E Pluribus Garden

E Pluribus Garden

Today, the Fourth of July, you, me, and our 323,995,528 fellow Americans unite to honor and celebrate our nation’s 240th birthday. We bask in a happy blend of patriotism, love-thy-neighbor friendliness, and pre-electronic fun.

Founding Father and future president John Adams anticipated the character of our jubilant annual observance: “It ought to be solemnized with Pomp and Parade, with Shews, Games, Sports, Guns, Bells, Bonfires and Illuminations from one End of this Continent to the other from this Time forward forever more.” Three Cheers for Democracy!

The Declaration of Independence, signed on this day in 1776, gives us plenty to cheer about. Described by Thomas Jefferson as “an expression of the American mind,” this exceptional decree is the fertile soil in which our democracy has taken root, and continues to grow and flourish.

Boldly proclaiming the new country’s independence from Britain, the Declaration expresses a revolutionary vision for a new kind of society, one in which all are equal, and sovereignty belongs not to a monarch or a privileged few, but to we the people, you and me. We rule.

I imagine the expression on King George’s face when he read, “We hold these truths to be self-evident. That all men are created equal, that they are endowed by their Creator with certain unalienable Rights.”

To His Majesty, these principles were neither 1) truths, nor 2) self-evident. The “consent of the governed” was not to his taste. His view? “A traitor is everyone who does not agree with me.” The upstart colonies disagreed with him.

The Declaration’s ideas are credited to our nation’s Founding Fathers: George Washington, Thomas Jefferson, John Adams, and James Madison.

Each of these brilliant men regarded himself as first of all a gardener, only secondly a politician. Amply demonstrated in Andrea Wulf’s book, “The Founding Gardeners,” the Founding Fathers’ vision of democracy was shaped by their shared passion for gardening. Thomas Paine, whose ideas so inspired them, described himself as a “gardener of ideas.”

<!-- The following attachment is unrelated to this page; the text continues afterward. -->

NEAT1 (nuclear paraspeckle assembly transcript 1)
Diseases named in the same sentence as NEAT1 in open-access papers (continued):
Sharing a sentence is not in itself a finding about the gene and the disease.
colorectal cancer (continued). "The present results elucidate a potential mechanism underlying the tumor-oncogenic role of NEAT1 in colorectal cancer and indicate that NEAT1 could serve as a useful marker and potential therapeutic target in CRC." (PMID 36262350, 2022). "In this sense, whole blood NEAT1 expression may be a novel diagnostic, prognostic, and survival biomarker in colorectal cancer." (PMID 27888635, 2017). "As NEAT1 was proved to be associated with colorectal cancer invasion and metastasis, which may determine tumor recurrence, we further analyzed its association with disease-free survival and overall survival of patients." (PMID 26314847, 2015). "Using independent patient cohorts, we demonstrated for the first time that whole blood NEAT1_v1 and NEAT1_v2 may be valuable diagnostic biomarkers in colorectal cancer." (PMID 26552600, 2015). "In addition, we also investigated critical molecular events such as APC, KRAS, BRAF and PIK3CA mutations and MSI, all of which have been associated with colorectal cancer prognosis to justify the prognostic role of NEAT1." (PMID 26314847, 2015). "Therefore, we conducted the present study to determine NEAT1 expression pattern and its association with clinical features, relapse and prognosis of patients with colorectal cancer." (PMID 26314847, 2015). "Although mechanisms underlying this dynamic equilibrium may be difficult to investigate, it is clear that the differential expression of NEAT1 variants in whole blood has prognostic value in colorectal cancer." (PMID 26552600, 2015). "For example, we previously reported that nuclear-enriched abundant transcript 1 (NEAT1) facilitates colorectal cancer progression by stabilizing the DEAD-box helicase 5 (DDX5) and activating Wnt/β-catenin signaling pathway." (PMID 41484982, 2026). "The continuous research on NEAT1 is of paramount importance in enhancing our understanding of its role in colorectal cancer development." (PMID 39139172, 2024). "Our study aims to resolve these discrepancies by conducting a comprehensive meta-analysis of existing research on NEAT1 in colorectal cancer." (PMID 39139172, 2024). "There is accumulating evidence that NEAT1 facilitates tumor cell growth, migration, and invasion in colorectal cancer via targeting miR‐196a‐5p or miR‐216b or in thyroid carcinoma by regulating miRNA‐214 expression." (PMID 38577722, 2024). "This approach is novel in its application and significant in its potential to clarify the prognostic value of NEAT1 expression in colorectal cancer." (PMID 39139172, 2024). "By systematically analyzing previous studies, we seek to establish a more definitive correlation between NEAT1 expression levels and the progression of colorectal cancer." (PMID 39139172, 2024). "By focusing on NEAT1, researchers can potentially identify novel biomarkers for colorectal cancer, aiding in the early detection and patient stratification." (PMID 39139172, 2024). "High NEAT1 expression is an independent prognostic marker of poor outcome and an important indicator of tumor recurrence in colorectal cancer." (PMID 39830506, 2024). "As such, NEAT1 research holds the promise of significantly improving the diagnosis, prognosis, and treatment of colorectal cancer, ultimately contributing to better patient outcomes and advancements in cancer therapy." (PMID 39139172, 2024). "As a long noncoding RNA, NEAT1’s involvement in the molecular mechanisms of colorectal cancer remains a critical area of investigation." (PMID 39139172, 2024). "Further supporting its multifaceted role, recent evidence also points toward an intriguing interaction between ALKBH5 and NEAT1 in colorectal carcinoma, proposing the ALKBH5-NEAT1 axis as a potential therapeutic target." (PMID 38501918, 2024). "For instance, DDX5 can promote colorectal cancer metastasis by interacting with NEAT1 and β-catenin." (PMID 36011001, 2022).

When contemplating the upcoming election, follow the example of the Founding Fathers: think like a gardener. As you contemplate the candidates, look for a gardener. Do their views and proposed policies reflect the way of the gardener? How do their gardens grow?

Gardeners are not cited in voter demographics, yet there are over 75 million in this country, outnumbering either political party. Carrying on the work of the Founding Fathers, they merit our attention.

We are, after all, a nation of gardens. Here capitalists, socialists, libertarians, conservatives, and liberals find common ground. If made a political party—let’s call it the Garden Party—its horticultural ethos offers a welcome antidote to politics as usual.

As the election approaches, bear in mind these defining qualities of an effective gardener that the Founding Fathers epitomized. The Garden of Democracy they planted has flourished for 240 years—we should emulate them.

Down to earth
By necessity, gardeners are pragmatic, relying on the facts on the ground, rather than ideology or belief.

Planning
Gardeners are first and foremost strategists. A skillful gardener is a good planner. I have rarely seen a beautiful or productive garden that was not thought out well in advance.

Expediency
Decisiveness is second nature to a gardener. Gardeners know when to drop everything else and tend to the problem at hand. Thyme is of the essence.

Adaptable
Flexibility is the essence of diplomacy, and indispensable to a successful, experienced gardener. Since its founding, our country has consistently, if gradually, recognized and attempted to correct, flaws and imbalances. Our country’s leader needs to learn from the findings—the failures as well as the successes—from the Democratic experiment.

Resourceful
In the garden, we often lack the tools we need, forcing us to improvise. Our leaders are frequently called upon to do things beyond their presumed capacities, and the best ones show that they had them all along.

Humble
Humility has the same Latin root as humus, meaning the “earth which is beneath us.” In the garden, the arrogance of ignorance will reap you a poor harvest.  As Founding Gardener James Madison wrote, “Knowledge will forever govern ignorance: And people who mean to be their own Governors, must arm themselves with the power which knowledge gives.”  For gardeners, presidents, and we the voters, this truth is self-evident.

My fellow Americans, This land is your land. Vote accordingly.

A version of this article appeared in the July 4, 2016 edition of the Omaha World Herald

This entry was posted on Monday, July 4th, 2016 at 12:38 pm and is filed under George's Op-Eds, Original Posts. You can follow any responses to this entry through the RSS 2.0 feed.
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